Governor Considering Dropping Appeal of Florida Lesbian/Gay Adoption Ban Lawsuit

I’ll add this little note to the end of the current string on the Florida ban on adoption by lesbian/gay people.   You can read about the ban (which is a legacy of Anita Bryant’s campaign in the 1970s) in the earlier posts.  

There are a number of cases in which the ban has been ruled unconstitutional.   Some are on appeal.   And  now this story from the Wall Street Journal Law Blog says that the Governor of Florida (Charlie Christ, running for US Senate as an independent) is considering dropping the state’s appeal in the case involving Martin Gill.  Christ attributes this deliberation to his becoming less judgmental with age, but I’m sure many suspect a more cynical political calculation is responsible.

In any event, it’s worth nothing that Gill (the successful adoptive father) and his ACLU lawyers do not want Florida to drop its appeal.   They’ve a strong argument here and an appellate court decision striking the ban would have a much broader legal impact than any concession in the case.   I’ll try to keep an eye on this one. It does look increasingly like the Florida ban will not survive that much longer.  After all, it’s only been in place 33 years or so.


6 responses to “Governor Considering Dropping Appeal of Florida Lesbian/Gay Adoption Ban Lawsuit

  1. So dropping the appeal makes the governer look more moderate without changing the discriminatory law?

    • It’s probably not within his power to change the law–only the legislature can do that. (This is analogous to the Don’t Ask/Don’t Tell debate right now, where the administration would like to change the law, but Congress has not quite gotten there yet.) That being the case, continuing the appeal would seem to be more hostile to lesbian/gay parents, as it would be continuing to insist on the rightness of the law. By contrast, not appealling sort of cedes the point. It’s just that in this instance, the plaintiff (and his lawyers) do not want to just win for themselves–they want to go for the larger win. I think it must bespeak a certain confidence that they will indeed win.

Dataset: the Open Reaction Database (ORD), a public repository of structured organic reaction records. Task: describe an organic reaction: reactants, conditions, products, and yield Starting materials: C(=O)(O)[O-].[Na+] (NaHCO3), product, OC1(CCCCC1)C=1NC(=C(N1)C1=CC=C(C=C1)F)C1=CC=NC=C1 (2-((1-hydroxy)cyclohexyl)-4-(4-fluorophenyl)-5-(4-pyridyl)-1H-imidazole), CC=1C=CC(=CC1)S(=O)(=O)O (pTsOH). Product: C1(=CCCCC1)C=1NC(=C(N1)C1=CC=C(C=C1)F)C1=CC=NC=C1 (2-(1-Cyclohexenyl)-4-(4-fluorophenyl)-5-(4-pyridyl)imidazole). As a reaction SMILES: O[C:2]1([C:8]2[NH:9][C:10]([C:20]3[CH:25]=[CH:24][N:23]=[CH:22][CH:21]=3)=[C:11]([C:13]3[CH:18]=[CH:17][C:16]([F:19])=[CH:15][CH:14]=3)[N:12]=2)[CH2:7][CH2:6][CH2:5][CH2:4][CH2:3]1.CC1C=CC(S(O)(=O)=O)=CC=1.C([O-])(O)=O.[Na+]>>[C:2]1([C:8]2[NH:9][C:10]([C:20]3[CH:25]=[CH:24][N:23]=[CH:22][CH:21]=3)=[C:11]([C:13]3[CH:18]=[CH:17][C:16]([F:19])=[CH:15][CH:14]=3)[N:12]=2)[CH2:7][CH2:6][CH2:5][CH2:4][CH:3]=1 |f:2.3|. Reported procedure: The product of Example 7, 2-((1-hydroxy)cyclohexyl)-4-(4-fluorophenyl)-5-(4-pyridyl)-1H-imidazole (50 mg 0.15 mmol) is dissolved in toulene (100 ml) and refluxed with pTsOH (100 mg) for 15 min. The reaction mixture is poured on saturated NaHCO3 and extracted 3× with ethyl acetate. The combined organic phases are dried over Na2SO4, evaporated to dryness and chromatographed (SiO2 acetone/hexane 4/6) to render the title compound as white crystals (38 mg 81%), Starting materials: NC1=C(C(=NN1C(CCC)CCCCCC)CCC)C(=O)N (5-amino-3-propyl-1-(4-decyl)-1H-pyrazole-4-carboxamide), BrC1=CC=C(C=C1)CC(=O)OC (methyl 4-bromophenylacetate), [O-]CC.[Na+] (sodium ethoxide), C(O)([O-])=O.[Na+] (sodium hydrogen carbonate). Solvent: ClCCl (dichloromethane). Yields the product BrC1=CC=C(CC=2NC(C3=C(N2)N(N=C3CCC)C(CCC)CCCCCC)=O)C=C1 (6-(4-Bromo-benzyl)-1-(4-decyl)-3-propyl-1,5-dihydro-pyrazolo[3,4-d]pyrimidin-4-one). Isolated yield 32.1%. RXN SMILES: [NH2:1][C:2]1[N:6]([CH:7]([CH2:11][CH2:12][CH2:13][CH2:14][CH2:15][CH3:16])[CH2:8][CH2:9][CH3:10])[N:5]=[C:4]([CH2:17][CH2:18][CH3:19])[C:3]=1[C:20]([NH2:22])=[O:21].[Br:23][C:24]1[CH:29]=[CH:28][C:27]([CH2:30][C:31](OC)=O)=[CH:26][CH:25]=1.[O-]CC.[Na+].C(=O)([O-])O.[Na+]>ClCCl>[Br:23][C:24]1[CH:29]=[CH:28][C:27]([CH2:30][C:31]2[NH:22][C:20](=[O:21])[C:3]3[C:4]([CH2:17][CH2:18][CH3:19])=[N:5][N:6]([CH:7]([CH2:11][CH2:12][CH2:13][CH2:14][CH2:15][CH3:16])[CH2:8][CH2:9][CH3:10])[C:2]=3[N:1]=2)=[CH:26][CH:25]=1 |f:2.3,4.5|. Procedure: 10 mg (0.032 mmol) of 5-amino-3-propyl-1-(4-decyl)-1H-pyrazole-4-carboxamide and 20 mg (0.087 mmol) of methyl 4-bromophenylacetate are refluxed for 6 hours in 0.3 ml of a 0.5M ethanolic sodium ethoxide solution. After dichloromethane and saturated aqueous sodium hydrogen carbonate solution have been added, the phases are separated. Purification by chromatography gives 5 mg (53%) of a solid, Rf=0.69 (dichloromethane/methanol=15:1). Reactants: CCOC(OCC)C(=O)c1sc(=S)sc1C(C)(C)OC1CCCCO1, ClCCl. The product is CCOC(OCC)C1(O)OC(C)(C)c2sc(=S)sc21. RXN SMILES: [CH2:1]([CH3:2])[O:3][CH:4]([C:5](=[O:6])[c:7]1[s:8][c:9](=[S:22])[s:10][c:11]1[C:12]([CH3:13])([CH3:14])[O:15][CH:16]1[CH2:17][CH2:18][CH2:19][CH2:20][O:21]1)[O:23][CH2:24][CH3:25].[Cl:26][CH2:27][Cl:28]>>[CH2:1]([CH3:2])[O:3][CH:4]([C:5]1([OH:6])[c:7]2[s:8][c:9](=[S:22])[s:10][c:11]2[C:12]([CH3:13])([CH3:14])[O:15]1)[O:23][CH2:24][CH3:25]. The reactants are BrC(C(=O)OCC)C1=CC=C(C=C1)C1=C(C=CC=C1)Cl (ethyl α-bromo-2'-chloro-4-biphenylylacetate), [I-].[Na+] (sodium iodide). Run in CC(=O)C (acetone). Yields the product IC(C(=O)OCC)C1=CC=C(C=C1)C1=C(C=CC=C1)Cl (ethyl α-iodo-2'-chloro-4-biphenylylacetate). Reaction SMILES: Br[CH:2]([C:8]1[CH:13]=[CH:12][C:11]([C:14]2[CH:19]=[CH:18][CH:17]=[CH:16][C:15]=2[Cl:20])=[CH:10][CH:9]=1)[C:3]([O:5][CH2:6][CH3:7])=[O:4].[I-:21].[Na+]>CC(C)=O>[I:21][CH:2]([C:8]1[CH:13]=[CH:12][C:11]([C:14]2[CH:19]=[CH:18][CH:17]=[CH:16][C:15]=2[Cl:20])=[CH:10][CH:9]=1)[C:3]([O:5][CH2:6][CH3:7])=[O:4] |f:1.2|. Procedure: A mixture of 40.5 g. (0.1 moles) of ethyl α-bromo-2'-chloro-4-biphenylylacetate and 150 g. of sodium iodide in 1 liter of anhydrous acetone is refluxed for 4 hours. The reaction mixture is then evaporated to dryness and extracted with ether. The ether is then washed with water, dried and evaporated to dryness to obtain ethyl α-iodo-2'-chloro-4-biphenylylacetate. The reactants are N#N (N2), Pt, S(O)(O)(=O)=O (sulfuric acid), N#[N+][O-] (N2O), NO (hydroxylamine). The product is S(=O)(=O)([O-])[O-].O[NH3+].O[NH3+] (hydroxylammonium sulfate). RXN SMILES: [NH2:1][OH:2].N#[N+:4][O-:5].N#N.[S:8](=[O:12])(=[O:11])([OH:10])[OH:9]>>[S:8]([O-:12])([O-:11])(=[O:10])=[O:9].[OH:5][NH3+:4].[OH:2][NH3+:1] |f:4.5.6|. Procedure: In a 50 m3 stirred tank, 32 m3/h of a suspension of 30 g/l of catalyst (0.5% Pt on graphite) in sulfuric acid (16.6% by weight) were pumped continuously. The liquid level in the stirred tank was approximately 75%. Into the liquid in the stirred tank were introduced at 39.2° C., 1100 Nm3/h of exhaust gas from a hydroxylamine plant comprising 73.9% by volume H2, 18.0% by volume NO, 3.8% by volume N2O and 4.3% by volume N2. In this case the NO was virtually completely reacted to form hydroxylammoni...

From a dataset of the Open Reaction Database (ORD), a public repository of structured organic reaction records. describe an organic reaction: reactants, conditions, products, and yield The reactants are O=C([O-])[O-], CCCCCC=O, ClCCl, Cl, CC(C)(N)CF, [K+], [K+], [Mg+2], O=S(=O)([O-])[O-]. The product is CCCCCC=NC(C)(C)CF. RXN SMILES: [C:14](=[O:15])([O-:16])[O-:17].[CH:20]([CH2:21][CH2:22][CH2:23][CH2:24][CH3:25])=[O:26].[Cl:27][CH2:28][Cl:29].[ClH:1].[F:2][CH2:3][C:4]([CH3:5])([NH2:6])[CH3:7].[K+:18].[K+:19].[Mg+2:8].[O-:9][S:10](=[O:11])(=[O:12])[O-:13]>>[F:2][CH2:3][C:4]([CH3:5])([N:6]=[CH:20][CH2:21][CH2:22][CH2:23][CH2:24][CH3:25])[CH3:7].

• How could they not win? Laws created during a time where discrimination was commonplace will be changed overtime. I believe that logic and tolerance will win out over close mindedness.

  2. There is another perspective. By dropping a loser appeal, the State can escape creating a line of appellate decisions that deem the Statute unconstitutional.

    So doing, they can extend the “life” of this silly ban.

    • True enough. The case at issue so far only has limited effect. The higher up the system it goes, the broader the effect of the case. The desire for the winning side here to have the appeal continue reflects some expectation that further decisions are likely to go the plaintiff’s way. And conversely, the state’s best shot at continuing the policy might be to protect it from appellate scrutiny by withdrawing its appeal.

    • Clever and duplicitous. .

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